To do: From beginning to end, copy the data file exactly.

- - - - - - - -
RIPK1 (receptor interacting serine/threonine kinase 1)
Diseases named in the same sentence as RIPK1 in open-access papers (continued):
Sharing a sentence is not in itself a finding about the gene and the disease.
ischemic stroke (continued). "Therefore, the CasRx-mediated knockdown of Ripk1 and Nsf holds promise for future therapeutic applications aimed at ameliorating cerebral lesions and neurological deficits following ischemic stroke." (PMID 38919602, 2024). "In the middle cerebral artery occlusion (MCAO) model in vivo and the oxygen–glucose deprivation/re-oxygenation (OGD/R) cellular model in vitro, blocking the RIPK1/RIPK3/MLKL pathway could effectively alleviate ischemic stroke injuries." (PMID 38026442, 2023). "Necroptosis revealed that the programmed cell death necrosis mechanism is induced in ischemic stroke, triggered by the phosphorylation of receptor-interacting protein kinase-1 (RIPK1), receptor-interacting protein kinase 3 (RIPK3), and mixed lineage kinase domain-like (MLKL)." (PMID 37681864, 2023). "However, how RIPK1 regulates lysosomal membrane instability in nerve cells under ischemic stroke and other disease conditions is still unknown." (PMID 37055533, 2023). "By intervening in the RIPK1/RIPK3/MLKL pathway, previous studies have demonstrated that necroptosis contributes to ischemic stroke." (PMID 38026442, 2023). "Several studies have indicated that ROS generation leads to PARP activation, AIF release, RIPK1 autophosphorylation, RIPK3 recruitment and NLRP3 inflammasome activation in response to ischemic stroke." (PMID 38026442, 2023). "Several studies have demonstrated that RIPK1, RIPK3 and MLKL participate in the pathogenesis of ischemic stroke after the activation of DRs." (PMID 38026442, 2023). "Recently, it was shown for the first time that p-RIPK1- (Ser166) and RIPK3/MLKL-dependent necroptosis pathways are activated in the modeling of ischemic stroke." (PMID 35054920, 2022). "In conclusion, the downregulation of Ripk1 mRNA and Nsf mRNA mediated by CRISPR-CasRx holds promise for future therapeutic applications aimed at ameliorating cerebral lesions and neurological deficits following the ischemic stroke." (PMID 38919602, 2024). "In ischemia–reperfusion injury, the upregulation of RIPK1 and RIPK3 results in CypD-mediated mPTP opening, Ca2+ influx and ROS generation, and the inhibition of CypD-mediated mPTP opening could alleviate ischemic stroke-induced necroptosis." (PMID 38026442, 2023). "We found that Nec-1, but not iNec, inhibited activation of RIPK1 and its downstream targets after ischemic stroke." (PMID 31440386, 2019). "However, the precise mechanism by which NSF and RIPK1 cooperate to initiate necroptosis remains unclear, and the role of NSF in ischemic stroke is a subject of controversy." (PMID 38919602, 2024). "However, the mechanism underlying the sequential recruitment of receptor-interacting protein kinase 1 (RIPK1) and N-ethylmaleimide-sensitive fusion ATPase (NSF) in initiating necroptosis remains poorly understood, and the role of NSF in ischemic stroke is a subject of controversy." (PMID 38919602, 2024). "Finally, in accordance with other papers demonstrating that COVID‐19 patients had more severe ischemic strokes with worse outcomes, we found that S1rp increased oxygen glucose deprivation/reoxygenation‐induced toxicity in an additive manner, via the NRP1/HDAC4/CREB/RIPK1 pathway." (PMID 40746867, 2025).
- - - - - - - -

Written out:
RIPK1 (receptor interacting serine/threonine kinase 1)
Diseases named in the same sentence as RIPK1 in open-access papers (continued):
Sharing a sentence is not in itself a finding about the gene and the disease.
ischemic stroke (continued). "Therefore, the CasRx-mediated knockdown of Ripk1 and Nsf holds promise for future therapeutic applications aimed at ameliorating cerebral lesions and neurological deficits following ischemic stroke." (PMID 38919602, 2024). "In the middle cerebral artery occlusion (MCAO) model in vivo and the oxygen–glucose deprivation/re-oxygenation (OGD/R) cellular model in vitro, blocking the RIPK1/RIPK3/MLKL pathway could effectively alleviate ischemic stroke injuries." (PMID 38026442, 2023). "Necroptosis revealed that the programmed cell death necrosis mechanism is induced in ischemic stroke, triggered by the phosphorylation of receptor-interacting protein kinase-1 (RIPK1), receptor-interacting protein kinase 3 (RIPK3), and mixed lineage kinase domain-like (MLKL)." (PMID 37681864, 2023). "However, how RIPK1 regulates lysosomal membrane instability in nerve cells under ischemic stroke and other disease conditions is still unknown." (PMID 37055533, 2023). "By intervening in the RIPK1/RIPK3/MLKL pathway, previous studies have demonstrated that necroptosis contributes to ischemic stroke." (PMID 38026442, 2023). "Several studies have indicated that ROS generation leads to PARP activation, AIF release, RIPK1 autophosphorylation, RIPK3 recruitment and NLRP3 inflammasome activation in response to ischemic stroke." (PMID 38026442, 2023). "Several studies have demonstrated that RIPK1, RIPK3 and MLKL participate in the pathogenesis of ischemic stroke after the activation of DRs." (PMID 38026442, 2023). "Recently, it was shown for the first time that p-RIPK1- (Ser166) and RIPK3/MLKL-dependent necroptosis pathways are activated in the modeling of ischemic stroke." (PMID 35054920, 2022). "In conclusion, the downregulation of Ripk1 mRNA and Nsf mRNA mediated by CRISPR-CasRx holds promise for future therapeutic applications aimed at ameliorating cerebral lesions and neurological deficits following the ischemic stroke." (PMID 38919602, 2024). "In ischemia–reperfusion injury, the upregulation of RIPK1 and RIPK3 results in CypD-mediated mPTP opening, Ca2+ influx and ROS generation, and the inhibition of CypD-mediated mPTP opening could alleviate ischemic stroke-induced necroptosis." (PMID 38026442, 2023). "We found that Nec-1, but not iNec, inhibited activation of RIPK1 and its downstream targets after ischemic stroke." (PMID 31440386, 2019). "However, the precise mechanism by which NSF and RIPK1 cooperate to initiate necroptosis remains unclear, and the role of NSF in ischemic stroke is a subject of controversy." (PMID 38919602, 2024). "However, the mechanism underlying the sequential recruitment of receptor-interacting protein kinase 1 (RIPK1) and N-ethylmaleimide-sensitive fusion ATPase (NSF) in initiating necroptosis remains poorly understood, and the role of NSF in ischemic stroke is a subject of controversy." (PMID 38919602, 2024). "Finally, in accordance with other papers demonstrating that COVID‐19 patients had more severe ischemic strokes with worse outcomes, we found that S1rp increased oxygen glucose deprivation/reoxygenation‐induced toxicity in an additive manner, via the NRP1/HDAC4/CREB/RIPK1 pathway." (PMID 40746867, 2025).